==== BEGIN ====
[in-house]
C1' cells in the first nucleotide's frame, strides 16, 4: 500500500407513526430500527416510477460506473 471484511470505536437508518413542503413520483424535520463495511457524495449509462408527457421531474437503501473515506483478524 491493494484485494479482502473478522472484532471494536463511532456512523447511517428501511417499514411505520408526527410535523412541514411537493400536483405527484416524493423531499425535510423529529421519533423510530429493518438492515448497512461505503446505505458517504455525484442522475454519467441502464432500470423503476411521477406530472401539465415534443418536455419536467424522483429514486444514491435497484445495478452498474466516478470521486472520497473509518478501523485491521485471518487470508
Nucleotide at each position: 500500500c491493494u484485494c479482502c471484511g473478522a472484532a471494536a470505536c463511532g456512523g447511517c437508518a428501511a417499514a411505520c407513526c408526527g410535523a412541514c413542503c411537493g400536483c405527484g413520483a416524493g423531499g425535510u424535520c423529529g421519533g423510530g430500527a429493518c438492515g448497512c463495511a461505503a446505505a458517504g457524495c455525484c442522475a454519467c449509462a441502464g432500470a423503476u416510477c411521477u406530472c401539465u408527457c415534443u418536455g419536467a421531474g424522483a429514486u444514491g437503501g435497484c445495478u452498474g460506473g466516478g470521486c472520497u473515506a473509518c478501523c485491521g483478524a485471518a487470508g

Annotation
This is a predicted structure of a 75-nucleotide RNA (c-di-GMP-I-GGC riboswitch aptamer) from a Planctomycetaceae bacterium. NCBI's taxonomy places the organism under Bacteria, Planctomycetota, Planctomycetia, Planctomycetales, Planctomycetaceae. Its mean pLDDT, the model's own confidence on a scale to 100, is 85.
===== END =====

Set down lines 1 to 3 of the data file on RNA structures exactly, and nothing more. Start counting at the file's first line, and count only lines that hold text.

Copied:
[in-house]
C1' cells in the first nucleotide's frame, strides 16, 4: 500500500407513526430500527416510477460506473 471484511470505536437508518413542503413520483424535520463495511457524495449509462408527457421531474437503501473515506483478524 491493494484485494479482502473478522472484532471494536463511532456512523447511517428501511417499514411505520408526527410535523412541514411537493400536483405527484416524493423531499425535510423529529421519533423510530429493518438492515448497512461505503446505505458517504455525484442522475454519467441502464432500470423503476411521477406530472401539465415534443418536455419536467424522483429514486444514491435497484445495478452498474466516478470521486472520497473509518478501523485491521485471518487470508
Nucleotide at each position: 500500500c491493494u484485494c479482502c471484511g473478522a472484532a471494536a470505536c463511532g456512523g447511517c437508518a428501511a417499514a411505520c407513526c408526527g410535523a412541514c413542503c411537493g400536483c405527484g413520483a416524493g423531499g425535510u424535520c423529529g421519533g423510530g430500527a429493518c438492515g448497512c463495511a461505503a446505505a458517504g457524495c455525484c442522475a454519467c449509462a441502464g432500470a423503476u416510477c411521477u406530472c401539465u408527457c415534443u418536455g419536467a421531474g424522483a429514486u444514491g437503501g435497484c445495478u452498474g460506473g466516478g470521486c472520497u473515506a473509518c478501523c485491521g483478524a485471518a487470508g